If you’re reading my blog, odds are good you like to geek out on at least one fictional universe. I’ve been known to go geek on Star Wars, Harry Potter, Star Trek, Dune, and, most notably of late, The Walking Dead.
I’ve seen all the shows, I’ve read all the comics, I even watch the Talking Dead fan show that airs on Sunday nights. And of course when The Walking Dead novels started coming out, I put them in my TBR pile.
The first of these novels, The Rise of the Governor, finally found its way to the top of my reading list this week. In honesty, I opened the book expecting something froofy. This was a tie-in novel after all. I was guessing I’d get some hastily tossed together story by a genre writer who pumped out a different zombie novel every month.
The Walking Dead: Rise of the Governor
I was very pleased to find that I was wrong. By page 2 it was clear to me I was in the hands of a skilled writer who approached the task of writing a story in this universe with all the seriousness a rabid fan would want.
Rise of the Governor has everything you’d expect in a zombie apocalypse novel. There’s a small party of survivors on the road. There are dangers from both living humans and the undead. There are tons of clever weapons, both store-bought and homemade, and there are scenes of extraordinary gore. But more than this, there is a human story that burns from chapter 1 through to the end, and it’s one hell of a story.
Our band of survivors is centered around the enigmatic Phillip Blake. Together with his brother Brian, his friend Nicky, his daughter Penny, and some others who either get eaten quickly or otherwise find their way out of the central story, they navigate the early days of the zombie apocalypse as presented in The Walking Dead. In the early scenes, Phillip Blake is a savior. He’s a charismatic hero with an inner strength that keeps his whole group alive. He is fearless in the face of the undead, he is quick on his feet, and he truly loves the people he is helping to protect. His relationship with his cowardly brother in particular is sweet. Phillip’s brother is the primary narrator of this story, and through his eyes, we see that even though Phillip has it well within his power to bully and abuse Brian, he’s always chosen the higher ground. He looks out for his weaker sibling, and when Brian can’t man up to the killing involved in the zombie apocalypse, Phillip gives him another task instead, one that is equally important. Phillip charges Brian with looking out for Penny, the little girl whose fate Walking Dead fans know all too well.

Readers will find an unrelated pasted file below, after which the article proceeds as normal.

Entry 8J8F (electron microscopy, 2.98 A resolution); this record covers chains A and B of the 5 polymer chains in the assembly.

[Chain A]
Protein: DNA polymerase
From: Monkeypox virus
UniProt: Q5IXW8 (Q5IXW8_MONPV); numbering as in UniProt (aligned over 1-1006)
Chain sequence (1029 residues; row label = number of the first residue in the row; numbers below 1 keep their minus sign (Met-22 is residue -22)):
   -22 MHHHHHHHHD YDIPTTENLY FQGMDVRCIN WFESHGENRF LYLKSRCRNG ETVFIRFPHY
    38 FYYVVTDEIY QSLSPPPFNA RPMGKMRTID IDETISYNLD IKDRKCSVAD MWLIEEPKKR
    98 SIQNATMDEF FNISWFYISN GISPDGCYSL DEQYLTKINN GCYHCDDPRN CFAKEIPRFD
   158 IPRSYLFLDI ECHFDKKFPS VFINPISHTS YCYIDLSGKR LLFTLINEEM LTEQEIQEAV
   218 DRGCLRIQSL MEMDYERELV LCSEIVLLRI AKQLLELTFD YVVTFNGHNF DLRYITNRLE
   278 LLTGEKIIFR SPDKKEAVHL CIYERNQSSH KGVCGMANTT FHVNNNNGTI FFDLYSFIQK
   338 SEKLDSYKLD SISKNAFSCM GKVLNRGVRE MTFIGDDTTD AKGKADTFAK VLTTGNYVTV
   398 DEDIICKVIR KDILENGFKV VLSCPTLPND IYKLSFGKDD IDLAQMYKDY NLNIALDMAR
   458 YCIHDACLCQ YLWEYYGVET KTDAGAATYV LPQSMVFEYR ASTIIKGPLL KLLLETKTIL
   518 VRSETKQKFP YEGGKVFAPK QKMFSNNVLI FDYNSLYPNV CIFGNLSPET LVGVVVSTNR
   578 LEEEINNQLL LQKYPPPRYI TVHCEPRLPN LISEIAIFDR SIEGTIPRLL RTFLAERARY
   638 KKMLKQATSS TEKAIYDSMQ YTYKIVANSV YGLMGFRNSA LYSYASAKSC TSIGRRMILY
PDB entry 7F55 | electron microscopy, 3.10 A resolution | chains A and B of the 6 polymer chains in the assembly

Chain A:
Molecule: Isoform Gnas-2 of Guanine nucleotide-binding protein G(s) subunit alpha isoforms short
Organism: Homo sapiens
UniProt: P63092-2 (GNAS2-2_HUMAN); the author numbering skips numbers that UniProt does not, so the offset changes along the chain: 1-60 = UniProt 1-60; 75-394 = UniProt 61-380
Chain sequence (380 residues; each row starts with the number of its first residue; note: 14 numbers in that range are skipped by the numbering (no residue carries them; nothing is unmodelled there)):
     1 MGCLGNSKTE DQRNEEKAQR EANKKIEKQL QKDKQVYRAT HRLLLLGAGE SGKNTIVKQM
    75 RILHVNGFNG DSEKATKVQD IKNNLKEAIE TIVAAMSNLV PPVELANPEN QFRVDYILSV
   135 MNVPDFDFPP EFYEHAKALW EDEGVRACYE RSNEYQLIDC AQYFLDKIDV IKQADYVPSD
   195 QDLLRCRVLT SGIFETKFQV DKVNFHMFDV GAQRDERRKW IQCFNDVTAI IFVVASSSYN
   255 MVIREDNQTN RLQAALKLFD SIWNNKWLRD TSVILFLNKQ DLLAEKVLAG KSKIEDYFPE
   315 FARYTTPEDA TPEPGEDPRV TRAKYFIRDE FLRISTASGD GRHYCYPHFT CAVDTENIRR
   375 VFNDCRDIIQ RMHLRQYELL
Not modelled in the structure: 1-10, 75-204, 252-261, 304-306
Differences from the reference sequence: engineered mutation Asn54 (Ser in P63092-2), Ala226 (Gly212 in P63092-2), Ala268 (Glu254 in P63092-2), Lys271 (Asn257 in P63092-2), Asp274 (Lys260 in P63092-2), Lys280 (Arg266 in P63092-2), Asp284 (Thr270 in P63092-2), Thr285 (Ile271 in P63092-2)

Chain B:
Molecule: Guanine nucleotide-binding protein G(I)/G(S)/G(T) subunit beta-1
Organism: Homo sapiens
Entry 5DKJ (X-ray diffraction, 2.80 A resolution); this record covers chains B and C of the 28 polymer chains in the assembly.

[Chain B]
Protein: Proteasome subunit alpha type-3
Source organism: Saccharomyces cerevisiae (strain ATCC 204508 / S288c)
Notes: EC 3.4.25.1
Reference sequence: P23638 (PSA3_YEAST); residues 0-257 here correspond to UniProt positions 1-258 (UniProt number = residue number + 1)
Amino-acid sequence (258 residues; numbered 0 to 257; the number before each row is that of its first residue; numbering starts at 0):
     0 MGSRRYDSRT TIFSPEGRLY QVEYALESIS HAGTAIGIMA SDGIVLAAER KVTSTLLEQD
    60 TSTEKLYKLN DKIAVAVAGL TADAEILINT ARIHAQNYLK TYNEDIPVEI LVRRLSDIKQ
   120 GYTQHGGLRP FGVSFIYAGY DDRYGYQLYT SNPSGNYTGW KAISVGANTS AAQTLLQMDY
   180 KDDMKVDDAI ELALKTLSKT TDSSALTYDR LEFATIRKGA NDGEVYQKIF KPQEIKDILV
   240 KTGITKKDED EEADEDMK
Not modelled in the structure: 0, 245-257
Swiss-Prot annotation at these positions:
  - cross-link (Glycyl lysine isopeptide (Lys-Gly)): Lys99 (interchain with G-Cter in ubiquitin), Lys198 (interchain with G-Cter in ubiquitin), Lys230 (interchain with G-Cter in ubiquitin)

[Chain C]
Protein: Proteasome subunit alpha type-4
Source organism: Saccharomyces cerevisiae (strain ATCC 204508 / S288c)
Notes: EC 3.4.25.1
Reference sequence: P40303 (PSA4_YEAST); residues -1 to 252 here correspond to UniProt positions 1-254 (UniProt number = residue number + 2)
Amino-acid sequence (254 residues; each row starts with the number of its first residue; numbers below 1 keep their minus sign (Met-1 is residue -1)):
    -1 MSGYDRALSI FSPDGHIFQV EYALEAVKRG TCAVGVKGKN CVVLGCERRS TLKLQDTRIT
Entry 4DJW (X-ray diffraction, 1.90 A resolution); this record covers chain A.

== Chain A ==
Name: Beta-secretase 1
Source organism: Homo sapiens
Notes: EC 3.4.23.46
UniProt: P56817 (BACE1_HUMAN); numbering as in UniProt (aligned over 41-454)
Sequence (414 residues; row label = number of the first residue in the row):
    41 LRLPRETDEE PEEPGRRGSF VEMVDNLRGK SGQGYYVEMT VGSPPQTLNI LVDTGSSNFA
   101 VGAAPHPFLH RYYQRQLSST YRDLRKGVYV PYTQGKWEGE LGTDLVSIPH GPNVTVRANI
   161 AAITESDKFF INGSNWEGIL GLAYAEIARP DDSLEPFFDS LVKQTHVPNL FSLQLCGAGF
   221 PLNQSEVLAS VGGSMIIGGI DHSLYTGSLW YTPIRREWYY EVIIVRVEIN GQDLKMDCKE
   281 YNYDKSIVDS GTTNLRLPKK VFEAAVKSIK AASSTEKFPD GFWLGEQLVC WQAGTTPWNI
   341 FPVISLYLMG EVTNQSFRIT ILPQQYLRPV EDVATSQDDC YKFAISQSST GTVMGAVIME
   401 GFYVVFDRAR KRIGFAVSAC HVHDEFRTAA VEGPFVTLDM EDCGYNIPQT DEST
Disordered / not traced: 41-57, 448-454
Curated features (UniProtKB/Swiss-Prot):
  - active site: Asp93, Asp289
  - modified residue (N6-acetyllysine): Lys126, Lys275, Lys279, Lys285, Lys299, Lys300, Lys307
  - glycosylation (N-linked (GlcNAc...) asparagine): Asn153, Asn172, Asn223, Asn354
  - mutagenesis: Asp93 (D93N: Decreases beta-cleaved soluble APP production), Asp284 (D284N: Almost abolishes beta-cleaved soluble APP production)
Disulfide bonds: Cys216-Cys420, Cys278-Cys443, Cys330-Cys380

The apocalypse forces these characters to react. Their reactions are swift, unplanned, and violent. Their reactions change them. Nick turns to his Bible, determined to figure out the right and wrong of this new world. Phillip, as the leader of this crew, is forced to look inside himself over and over again. He finds himself facing an ever-larger chasm in what once was his soul.
And Brian…well, the change in Brian is shocking, intense, and entirely believable. He is an exceptionally well-crafted character.
The transformation of the man who would be governor from regular guy to villain to monster is powerful, and worthy of the character Robert Kirkman created in the iconic comic book. The final third of the book is horrifying, and not in a cheap zombie thrills sort of way. This is intense psychological horror that is very well played. If you’re into the zombie genre, this is a must read.
Two authors are credited on this novel: Robert Kirkman, who created The Walking Dead, and Jay Bonansinga, who has a made a name for himself writing shocking horror thrillers. I am quite familiar with the work of Robert Kirkman. I’m looking forward to reading more from Jay Bonansinga.